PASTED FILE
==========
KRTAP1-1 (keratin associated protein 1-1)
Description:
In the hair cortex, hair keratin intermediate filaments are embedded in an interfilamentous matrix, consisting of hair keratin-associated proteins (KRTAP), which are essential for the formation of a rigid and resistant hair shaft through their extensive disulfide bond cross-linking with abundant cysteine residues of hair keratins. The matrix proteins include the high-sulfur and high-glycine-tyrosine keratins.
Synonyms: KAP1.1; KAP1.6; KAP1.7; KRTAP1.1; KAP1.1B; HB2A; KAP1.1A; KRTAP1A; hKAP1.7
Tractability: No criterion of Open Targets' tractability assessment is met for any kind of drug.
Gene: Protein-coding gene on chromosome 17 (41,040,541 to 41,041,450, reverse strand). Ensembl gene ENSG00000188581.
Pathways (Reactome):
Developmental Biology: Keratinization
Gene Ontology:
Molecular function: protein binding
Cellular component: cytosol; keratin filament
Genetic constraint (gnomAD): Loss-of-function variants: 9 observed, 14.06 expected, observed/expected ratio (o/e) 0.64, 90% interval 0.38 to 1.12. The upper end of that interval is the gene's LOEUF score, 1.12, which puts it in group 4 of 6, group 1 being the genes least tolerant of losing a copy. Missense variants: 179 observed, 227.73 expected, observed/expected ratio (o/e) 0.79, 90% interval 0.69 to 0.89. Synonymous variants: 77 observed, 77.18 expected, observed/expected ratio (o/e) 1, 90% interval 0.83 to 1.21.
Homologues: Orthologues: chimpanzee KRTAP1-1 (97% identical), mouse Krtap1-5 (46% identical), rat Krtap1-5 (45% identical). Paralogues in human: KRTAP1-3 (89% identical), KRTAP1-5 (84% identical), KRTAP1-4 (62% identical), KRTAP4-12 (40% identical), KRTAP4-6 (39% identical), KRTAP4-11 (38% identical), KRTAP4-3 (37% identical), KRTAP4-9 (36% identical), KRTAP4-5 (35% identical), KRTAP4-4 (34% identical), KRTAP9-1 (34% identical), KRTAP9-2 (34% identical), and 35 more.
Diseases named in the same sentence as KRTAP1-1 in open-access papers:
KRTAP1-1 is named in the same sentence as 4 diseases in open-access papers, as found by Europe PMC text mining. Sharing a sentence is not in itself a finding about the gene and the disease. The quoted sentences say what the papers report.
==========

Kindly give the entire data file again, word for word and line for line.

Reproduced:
KRTAP1-1 (keratin associated protein 1-1)
Description:
In the hair cortex, hair keratin intermediate filaments are embedded in an interfilamentous matrix, consisting of hair keratin-associated proteins (KRTAP), which are essential for the formation of a rigid and resistant hair shaft through their extensive disulfide bond cross-linking with abundant cysteine residues of hair keratins. The matrix proteins include the high-sulfur and high-glycine-tyrosine keratins.
Synonyms: KAP1.1; KAP1.6; KAP1.7; KRTAP1.1; KAP1.1B; HB2A; KAP1.1A; KRTAP1A; hKAP1.7
Tractability: No criterion of Open Targets' tractability assessment is met for any kind of drug.
Gene: Protein-coding gene on chromosome 17 (41,040,541 to 41,041,450, reverse strand). Ensembl gene ENSG00000188581.
Pathways (Reactome):
Developmental Biology: Keratinization
Gene Ontology:
Molecular function: protein binding
Cellular component: cytosol; keratin filament
Genetic constraint (gnomAD): Loss-of-function variants: 9 observed, 14.06 expected, observed/expected ratio (o/e) 0.64, 90% interval 0.38 to 1.12. The upper end of that interval is the gene's LOEUF score, 1.12, which puts it in group 4 of 6, group 1 being the genes least tolerant of losing a copy. Missense variants: 179 observed, 227.73 expected, observed/expected ratio (o/e) 0.79, 90% interval 0.69 to 0.89. Synonymous variants: 77 observed, 77.18 expected, observed/expected ratio (o/e) 1, 90% interval 0.83 to 1.21.
Homologues: Orthologues: chimpanzee KRTAP1-1 (97% identical), mouse Krtap1-5 (46% identical), rat Krtap1-5 (45% identical). Paralogues in human: KRTAP1-3 (89% identical), KRTAP1-5 (84% identical), KRTAP1-4 (62% identical), KRTAP4-12 (40% identical), KRTAP4-6 (39% identical), KRTAP4-11 (38% identical), KRTAP4-3 (37% identical), KRTAP4-9 (36% identical), KRTAP4-5 (35% identical), KRTAP4-4 (34% identical), KRTAP9-1 (34% identical), KRTAP9-2 (34% identical), and 35 more.
Diseases named in the same sentence as KRTAP1-1 in open-access papers:
KRTAP1-1 is named in the same sentence as 4 diseases in open-access papers, as found by Europe PMC text mining. Sharing a sentence is not in itself a finding about the gene and the disease. The quoted sentences say what the papers report.